Over the past ten years a research team at the Beijing University of Aeronautics and Astronautics has been working to develop a Laser Metal Deposition (LMD) 3D printer capable of producing large titanium parts suitable for military and aerospace industries.
The researchers, led by Professor Huaming Wang, received funding from multiple sources, including the PLA General Armament Department, the Commission for Science, Technology and Industry for National Defense, the National Natural Science Foundation and the "973" and "863" programs. In return they developed a mammoth 3D printer that uses a process called Laser Engineered Net Shaping (LENS) to build objects made from titanium and other metals. The LENS printing process involves directing a high power laser beam through the print head while metal powder is simultaneously fed into the build area.
Professor Wang's team had to overcome multiple challenges to produce the printer including developing an inert gas protection system for the extruded metal powder, controlling the rapid solidification of microstructures and preventing internal defects during the laser melting deposition process. In the end, the project was successful and the team was honored with first prize in the State Technological Invention Awards in China earlier this year. "Although scientists in other countries know how to print smaller parts from titanium alloys, we made the technological breakthrough for larger components that can be used in planes," Professor Wang said.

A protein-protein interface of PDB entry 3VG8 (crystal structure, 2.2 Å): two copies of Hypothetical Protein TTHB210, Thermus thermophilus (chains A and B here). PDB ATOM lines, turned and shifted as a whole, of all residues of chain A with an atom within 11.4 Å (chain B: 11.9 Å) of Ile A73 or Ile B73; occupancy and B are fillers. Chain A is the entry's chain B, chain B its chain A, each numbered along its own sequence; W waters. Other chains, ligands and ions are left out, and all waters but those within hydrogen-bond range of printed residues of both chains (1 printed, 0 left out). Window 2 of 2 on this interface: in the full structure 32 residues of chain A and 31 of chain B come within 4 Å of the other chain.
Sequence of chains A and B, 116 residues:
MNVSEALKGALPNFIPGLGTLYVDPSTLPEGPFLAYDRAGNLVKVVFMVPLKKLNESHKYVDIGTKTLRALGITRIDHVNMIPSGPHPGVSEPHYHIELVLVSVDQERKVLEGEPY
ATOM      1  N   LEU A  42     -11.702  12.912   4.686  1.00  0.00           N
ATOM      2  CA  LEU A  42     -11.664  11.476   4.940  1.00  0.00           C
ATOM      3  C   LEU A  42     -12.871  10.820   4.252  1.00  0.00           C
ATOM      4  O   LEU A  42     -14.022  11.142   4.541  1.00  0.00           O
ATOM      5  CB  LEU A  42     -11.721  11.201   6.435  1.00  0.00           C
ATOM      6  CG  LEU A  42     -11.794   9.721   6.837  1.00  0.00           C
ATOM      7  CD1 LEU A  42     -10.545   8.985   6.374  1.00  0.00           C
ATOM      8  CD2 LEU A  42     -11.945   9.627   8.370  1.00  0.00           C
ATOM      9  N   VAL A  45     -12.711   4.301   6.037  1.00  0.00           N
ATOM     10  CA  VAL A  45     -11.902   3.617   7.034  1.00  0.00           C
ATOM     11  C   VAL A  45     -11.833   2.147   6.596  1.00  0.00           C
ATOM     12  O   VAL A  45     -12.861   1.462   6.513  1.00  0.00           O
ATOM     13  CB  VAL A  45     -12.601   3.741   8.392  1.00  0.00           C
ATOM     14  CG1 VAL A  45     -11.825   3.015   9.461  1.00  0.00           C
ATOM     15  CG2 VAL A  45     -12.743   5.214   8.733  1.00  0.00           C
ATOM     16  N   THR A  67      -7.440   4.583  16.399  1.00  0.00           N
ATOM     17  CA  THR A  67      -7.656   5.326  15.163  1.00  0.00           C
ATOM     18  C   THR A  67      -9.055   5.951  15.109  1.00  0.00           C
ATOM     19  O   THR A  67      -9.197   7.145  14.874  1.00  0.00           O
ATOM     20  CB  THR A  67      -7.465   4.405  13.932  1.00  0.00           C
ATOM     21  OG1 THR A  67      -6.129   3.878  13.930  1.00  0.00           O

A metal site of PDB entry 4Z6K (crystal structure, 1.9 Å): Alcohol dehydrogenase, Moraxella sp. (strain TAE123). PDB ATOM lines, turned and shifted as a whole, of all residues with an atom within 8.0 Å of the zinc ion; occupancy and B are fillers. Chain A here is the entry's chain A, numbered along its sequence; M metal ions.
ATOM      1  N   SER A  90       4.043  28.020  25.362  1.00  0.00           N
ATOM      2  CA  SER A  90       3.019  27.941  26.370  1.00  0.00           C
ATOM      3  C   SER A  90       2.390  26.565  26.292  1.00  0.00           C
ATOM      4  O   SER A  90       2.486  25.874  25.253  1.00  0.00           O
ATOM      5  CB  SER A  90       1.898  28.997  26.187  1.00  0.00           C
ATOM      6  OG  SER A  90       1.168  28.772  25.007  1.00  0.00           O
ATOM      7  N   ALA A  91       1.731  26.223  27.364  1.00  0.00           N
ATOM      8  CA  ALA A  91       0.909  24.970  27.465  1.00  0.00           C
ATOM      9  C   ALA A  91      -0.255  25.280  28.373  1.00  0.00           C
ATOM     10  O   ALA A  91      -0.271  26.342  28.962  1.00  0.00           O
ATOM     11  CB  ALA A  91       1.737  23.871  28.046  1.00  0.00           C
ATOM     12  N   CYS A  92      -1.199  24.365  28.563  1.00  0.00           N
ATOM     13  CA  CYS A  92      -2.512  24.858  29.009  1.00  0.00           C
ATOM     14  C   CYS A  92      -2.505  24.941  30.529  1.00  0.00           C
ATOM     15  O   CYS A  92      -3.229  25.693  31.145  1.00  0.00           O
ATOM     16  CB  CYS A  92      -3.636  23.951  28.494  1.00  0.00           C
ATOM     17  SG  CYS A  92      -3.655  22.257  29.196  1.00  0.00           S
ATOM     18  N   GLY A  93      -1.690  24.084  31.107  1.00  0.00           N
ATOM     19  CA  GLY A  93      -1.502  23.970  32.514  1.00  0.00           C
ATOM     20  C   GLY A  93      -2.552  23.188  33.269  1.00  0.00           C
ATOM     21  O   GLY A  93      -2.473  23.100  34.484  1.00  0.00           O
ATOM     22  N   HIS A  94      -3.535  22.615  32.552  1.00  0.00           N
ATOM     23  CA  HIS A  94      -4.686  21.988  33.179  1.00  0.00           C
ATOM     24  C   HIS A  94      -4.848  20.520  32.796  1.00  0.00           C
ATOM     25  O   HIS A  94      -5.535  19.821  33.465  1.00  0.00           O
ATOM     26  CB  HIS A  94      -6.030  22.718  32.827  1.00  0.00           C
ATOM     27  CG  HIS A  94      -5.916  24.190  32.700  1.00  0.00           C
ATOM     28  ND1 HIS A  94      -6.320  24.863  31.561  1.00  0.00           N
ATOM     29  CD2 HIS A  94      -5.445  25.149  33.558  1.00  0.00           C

The build area for Wang's LENS printer is pretty impressive. The exact measurements have not been publicly released but the team has displayed aircraft parts up to thirteen feet long that were built on the printer. As if the sheer size of the printer weren't impressive enough, the 3D printed parts can cost up to 90% less to produce than traditionally manufactured parts. "This new 3D printing method is an efficient tool to help improve manufacturing levels and, as such, can play a major role in upgrading China's high-end industries." Wang said.
Although China currently holds the title of "Largest titanium part ever produced on a LENS printer," they are not the only ones using the technique. In the United States smaller LENS printers are being used to produce hardware components for aerospace fighter jets and NASA is using a similar laser printing process to produce parts for their space shuttles.
If you'd like to know more about how LENS 3D printing works you can take a look at the video below. It's produced by Optomec, an additive manufacturing company with headquarters in Albuquerque, New Mexico. They sell 3D printers (including LENS printers) in fifteen countries. The printer Optomec is showing off is the LENS 850R. It's much smaller than the one designed by Professor Wang's team, but the printing process is the same. Build footage starts at 2:40.